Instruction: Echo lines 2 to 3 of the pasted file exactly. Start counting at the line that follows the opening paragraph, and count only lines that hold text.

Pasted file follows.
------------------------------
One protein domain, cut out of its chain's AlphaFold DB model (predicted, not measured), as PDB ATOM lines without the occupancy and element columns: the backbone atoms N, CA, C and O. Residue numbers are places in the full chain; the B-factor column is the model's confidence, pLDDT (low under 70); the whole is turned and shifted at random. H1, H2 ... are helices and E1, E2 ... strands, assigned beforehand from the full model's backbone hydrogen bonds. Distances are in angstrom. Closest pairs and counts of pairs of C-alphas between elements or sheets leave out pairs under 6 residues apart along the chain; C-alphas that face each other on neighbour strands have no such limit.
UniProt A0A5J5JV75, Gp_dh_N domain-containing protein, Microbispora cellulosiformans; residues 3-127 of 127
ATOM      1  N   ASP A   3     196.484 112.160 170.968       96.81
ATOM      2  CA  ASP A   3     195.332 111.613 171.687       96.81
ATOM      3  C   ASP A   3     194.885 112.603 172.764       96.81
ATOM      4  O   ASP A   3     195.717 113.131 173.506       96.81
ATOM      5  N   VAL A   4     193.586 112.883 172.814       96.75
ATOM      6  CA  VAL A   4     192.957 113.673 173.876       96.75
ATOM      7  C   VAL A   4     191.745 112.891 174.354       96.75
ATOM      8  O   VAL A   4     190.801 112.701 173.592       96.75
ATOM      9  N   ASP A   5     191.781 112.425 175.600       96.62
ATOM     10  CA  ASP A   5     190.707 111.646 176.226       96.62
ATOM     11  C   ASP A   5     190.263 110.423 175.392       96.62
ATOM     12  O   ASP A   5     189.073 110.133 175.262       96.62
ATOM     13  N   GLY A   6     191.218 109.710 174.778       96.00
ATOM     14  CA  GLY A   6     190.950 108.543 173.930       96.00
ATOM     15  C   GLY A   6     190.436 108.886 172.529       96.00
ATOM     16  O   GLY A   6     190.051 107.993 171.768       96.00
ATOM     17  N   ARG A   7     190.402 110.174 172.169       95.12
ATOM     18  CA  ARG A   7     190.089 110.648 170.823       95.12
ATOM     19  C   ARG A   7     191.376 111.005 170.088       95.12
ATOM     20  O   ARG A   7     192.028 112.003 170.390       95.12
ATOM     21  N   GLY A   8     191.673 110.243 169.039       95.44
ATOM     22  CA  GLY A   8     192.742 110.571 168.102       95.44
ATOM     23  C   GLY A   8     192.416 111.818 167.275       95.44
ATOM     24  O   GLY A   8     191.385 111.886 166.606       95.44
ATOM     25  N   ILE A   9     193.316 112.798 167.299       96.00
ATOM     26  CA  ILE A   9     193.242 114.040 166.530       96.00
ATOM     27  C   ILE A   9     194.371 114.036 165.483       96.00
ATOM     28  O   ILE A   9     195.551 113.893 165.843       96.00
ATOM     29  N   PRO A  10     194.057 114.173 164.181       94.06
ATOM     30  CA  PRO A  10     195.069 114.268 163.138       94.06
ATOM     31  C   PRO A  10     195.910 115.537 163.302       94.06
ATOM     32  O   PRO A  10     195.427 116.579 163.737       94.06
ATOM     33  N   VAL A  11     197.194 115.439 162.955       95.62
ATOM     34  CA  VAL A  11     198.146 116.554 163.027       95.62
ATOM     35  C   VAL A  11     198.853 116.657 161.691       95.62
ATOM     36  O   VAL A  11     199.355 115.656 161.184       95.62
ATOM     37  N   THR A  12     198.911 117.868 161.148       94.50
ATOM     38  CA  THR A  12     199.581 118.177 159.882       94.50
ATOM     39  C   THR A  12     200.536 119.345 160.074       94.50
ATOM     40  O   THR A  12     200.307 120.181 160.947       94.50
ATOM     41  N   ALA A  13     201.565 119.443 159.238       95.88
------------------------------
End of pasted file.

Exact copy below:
ATOM      1  N   ASP A   3     196.484 112.160 170.968       96.81
ATOM      2  CA  ASP A   3     195.332 111.613 171.687       96.81